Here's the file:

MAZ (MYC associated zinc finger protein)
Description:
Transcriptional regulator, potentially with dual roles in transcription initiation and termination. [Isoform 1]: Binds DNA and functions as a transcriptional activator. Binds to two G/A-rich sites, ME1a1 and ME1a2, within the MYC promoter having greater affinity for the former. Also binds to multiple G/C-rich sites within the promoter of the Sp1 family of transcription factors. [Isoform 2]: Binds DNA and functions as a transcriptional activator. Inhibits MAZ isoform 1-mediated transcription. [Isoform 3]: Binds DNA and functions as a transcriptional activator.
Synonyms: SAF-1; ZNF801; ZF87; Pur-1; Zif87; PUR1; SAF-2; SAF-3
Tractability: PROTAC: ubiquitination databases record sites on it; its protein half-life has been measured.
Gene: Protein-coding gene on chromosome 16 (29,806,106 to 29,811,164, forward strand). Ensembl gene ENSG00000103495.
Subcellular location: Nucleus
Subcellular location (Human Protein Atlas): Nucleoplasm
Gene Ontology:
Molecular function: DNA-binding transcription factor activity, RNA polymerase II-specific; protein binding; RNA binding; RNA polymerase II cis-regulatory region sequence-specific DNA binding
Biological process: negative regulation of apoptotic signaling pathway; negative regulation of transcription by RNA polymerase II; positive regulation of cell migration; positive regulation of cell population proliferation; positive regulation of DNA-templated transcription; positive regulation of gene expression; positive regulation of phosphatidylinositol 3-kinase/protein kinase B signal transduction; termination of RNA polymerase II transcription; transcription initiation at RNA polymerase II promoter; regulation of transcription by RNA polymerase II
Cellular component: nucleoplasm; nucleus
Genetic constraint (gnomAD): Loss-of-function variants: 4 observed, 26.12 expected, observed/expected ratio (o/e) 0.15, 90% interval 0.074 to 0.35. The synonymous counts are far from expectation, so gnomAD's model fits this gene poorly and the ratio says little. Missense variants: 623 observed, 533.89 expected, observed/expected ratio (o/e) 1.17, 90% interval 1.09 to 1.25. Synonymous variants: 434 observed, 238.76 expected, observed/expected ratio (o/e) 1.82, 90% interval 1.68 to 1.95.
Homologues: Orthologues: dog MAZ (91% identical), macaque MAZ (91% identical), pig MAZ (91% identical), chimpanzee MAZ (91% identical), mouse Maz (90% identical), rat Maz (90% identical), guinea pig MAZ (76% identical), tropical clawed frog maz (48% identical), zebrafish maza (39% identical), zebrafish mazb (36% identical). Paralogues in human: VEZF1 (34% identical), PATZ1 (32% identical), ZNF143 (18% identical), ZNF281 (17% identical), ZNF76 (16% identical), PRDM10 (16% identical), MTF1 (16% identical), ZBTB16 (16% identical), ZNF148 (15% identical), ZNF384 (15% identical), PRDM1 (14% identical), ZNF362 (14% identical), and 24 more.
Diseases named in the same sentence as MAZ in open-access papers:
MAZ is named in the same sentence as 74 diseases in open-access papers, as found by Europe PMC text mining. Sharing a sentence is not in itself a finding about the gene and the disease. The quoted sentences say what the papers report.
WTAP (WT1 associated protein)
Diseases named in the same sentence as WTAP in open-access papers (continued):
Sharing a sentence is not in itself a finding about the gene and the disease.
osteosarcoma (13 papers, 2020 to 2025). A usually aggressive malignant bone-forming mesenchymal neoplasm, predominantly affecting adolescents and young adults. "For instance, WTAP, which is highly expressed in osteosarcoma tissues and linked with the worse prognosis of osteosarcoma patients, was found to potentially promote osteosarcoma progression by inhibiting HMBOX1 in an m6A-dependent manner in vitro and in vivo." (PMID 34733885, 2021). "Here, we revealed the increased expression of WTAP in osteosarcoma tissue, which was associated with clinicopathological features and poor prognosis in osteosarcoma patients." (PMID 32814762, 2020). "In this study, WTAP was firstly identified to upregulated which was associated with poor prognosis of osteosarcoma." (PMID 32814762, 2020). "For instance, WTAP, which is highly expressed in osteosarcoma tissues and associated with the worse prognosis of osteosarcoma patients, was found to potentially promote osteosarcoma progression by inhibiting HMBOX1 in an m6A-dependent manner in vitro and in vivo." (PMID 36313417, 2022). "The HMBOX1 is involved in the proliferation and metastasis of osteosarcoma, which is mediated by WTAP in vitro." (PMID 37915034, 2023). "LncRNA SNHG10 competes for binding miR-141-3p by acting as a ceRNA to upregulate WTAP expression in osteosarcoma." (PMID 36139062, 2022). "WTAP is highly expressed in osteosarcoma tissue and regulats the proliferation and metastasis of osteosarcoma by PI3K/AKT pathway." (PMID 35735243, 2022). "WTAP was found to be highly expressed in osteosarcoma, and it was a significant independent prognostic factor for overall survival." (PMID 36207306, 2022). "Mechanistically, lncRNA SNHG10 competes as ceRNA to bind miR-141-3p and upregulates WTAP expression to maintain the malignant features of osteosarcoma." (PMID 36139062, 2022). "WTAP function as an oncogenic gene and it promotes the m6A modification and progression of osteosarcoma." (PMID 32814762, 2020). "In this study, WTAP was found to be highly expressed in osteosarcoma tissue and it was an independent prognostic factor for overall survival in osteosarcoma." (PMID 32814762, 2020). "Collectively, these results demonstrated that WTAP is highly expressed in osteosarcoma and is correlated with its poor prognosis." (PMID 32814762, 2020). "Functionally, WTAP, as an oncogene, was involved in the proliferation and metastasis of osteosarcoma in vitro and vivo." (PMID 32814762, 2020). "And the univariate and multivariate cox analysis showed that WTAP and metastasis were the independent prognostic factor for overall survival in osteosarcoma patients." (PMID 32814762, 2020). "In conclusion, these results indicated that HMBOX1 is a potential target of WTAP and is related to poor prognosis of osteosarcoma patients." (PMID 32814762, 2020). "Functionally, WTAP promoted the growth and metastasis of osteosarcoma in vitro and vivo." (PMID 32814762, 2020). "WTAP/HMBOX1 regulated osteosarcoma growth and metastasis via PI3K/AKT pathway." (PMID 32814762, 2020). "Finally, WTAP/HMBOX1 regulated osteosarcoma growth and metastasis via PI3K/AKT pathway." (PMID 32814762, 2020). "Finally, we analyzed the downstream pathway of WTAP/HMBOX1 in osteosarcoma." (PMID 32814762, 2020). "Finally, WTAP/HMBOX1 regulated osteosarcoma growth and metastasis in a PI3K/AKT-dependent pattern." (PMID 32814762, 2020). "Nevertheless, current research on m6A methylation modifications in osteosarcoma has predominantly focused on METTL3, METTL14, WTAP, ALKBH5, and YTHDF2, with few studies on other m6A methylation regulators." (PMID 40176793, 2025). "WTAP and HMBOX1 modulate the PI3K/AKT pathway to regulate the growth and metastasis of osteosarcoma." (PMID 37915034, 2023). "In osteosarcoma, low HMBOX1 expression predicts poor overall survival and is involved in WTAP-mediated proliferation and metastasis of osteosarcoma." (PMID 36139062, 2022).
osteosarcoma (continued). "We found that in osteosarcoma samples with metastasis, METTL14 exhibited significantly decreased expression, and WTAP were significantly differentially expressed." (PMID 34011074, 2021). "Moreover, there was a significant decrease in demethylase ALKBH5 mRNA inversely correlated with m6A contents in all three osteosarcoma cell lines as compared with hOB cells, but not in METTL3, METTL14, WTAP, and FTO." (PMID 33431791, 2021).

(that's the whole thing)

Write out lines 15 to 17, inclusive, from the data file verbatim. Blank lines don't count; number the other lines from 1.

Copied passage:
Diseases named in the same sentence as MAZ in open-access papers:
MAZ is named in the same sentence as 74 diseases in open-access papers, as found by Europe PMC text mining. Sharing a sentence is not in itself a finding about the gene and the disease. The quoted sentences say what the papers report.
WTAP (WT1 associated protein)